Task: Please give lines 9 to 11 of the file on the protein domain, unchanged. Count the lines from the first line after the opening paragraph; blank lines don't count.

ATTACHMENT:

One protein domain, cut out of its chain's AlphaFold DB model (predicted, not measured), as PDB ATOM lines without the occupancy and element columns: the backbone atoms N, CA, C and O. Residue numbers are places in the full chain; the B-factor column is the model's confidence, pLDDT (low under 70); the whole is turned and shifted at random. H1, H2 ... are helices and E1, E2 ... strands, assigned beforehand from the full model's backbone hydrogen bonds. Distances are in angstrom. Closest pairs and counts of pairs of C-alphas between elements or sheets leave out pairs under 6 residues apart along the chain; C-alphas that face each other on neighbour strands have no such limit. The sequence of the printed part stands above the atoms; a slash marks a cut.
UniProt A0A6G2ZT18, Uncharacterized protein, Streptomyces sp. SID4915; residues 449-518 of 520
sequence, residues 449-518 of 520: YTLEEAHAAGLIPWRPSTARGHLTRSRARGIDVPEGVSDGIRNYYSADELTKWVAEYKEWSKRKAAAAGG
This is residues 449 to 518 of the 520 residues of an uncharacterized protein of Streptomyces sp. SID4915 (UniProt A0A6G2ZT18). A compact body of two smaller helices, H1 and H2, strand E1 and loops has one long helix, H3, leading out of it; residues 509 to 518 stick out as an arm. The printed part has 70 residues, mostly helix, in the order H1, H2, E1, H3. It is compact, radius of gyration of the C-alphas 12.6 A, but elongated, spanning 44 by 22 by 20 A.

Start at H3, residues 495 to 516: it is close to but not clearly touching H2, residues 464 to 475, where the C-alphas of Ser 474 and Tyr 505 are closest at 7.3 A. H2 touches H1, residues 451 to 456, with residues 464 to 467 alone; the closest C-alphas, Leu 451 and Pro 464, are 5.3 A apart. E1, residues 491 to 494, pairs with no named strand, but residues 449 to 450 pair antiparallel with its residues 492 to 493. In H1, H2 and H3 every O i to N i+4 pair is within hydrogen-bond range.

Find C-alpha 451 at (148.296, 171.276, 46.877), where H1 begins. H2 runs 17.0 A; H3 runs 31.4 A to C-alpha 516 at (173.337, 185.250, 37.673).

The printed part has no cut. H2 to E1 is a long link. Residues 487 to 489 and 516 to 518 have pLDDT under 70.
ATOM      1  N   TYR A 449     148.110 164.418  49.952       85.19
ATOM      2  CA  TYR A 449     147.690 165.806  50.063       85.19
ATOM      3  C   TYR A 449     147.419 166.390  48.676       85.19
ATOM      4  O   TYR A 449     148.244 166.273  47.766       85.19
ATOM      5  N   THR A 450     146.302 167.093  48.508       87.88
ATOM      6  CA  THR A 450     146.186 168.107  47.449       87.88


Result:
ATOM      3  C   TYR A 449     147.419 166.390  48.676       85.19
ATOM      4  O   TYR A 449     148.244 166.273  47.766       85.19
ATOM      5  N   THR A 450     146.302 167.093  48.508       87.88